The new UN treaty in the works involves over 200 countries working toward forestalling plastic pollution and specifically targeting plastic pollution in the ocean, where it is most prevalent.
Already, 2,144 species of microbes, plants and animals are known to be affected by plastic pollution. In 2019, the environmental and economic costs of plastic pollution had reached all-time highs, coming to roughly US $3.7 trillion.
Unless action is taken soon, by 2040 plastic waste will double and plastic pollution in the ocean will triple, affecting even more species than the already immense amount.
Coming at a time when UN negotiators are considering adopting the treaty to combat plastic pollution, as of now 156 nations — ¾ of UN member states — have publicly called for the treaty. Alongside support from UN states, support from the public and businesses remains important in the UN’s decision to adopt such a treaty.
The WWF and the Plastic Free Foundation are now calling on UN member states to use the UN Environment Assembly in February to initiate negotiations for a legally binding treaty that will fight plastic pollution on a global scale. With the majority of the public being in favor, it is crucial negotiators take steps now.
The survey, conducted by Ipsos for the Plastic Free Foundation in late 2021, included 20,513 responses from 28 countries.
Out of all 28 countries, support was found to be the highest in Latin American countries, where 93% of respondents said they support the treaty. In fact, five out of the top ten most supportive countries are in Latin America, with Mexico leading the way (96% of its respondents support the treaty), followed by China (95%) and Peru (95%).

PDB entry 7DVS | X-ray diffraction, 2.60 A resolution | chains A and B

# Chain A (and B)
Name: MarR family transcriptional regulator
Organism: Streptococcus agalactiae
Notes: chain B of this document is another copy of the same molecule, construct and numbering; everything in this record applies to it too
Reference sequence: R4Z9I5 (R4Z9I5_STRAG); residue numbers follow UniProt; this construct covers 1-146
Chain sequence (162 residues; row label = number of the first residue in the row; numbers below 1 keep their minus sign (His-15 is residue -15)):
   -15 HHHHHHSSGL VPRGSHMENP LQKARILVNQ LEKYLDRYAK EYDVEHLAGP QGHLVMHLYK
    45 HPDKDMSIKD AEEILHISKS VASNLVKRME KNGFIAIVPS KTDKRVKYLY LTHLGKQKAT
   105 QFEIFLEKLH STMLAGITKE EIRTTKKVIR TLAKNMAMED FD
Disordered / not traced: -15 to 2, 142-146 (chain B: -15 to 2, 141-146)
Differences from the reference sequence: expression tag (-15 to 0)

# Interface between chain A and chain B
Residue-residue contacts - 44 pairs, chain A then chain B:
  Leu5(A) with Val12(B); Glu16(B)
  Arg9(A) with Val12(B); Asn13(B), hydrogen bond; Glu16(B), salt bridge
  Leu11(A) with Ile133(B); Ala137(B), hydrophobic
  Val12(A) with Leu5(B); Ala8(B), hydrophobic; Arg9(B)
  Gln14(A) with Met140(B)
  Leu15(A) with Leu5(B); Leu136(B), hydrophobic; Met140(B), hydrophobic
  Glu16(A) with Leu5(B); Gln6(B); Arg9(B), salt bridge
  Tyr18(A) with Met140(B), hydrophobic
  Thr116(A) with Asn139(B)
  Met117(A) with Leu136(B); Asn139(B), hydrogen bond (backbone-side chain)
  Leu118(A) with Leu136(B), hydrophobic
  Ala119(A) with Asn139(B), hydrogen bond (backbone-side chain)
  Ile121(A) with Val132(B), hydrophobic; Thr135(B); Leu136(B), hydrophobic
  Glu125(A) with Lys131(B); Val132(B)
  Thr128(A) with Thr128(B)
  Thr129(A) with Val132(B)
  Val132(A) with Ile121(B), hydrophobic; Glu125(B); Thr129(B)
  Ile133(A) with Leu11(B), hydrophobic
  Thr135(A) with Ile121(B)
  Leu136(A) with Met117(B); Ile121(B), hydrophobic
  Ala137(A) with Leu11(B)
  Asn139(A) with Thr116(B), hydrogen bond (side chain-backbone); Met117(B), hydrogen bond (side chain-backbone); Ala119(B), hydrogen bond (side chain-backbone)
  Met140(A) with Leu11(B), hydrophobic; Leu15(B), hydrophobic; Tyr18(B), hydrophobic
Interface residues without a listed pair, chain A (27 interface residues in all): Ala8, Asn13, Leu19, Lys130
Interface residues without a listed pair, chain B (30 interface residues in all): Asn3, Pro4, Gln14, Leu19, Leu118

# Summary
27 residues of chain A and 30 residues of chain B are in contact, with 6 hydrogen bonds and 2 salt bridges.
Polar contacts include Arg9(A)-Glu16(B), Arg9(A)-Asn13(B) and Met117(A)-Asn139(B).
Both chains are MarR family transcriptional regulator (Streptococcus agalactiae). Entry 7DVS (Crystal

“We know people are extremely concerned about the growing plastic pollution crisis and in 2021, an estimated 140 million people globally took part in Plastic Free July, but individual action is not enough,” said Rebecca Prince-Ruiz, founder and executive producer of the Plastic Free Foundation. “There needs to be clear and ambitious mandates and targets that reframe our relationship with plastics so that people’s health and that of the environment are not at risk from plastic pollution. The survey is a clear call by people from all corners of the world that they want their government to take action now.”
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Alongside public support for a treaty, the survey also found that 85% of respondents want manufacturers and retailers to be held responsible for adopting and developing plastic alternatives that will reduce plastic pollution, coinciding with demands for a full-scale approach to plastic reform.
Already Peru and Rwanda have pitched this idea to UN member states for consideration, prior to the two-week-long negotiation period which starts on February 21. A conclusion is expected to be reached by the beginning of March.
Pressures for a plastic pollution treaty have come from different outlets as well. More than 2 million people around the world have signed a WWF petition for the treaty to be adopted. More than 700 civil society organizations and 100 global companies have also shown their support.
As the next few weeks will prove to be prevalent for UN member states as they start negotiations, the survey stands as a representation of the public’s support and ideas for plastic reform — which is essential for UN member states to consider when making decisions regarding the treaty.
“Our plastics crisis threatens to spiral out of control and it is high time for governments around the world to provide leadership,” said Marco Lambertini, director general of WWF International. “People worldwide have made their views clear. The onus and opportunity is now on governments to adopt a global plastics treaty — one that is legally binding and establishes global rules and regulations that address the full lifecycle of plastic — so we can eliminate plastic pollution in the environment by 2030. We cannot afford anything less.”
Editor’s Note: The opinions expressed here by Impakter.com columnists are their own, not those of Impakter.com. — Featured Photo: Dead bird tangled by a plastic rope on August 11, 2017. Source: Flickr.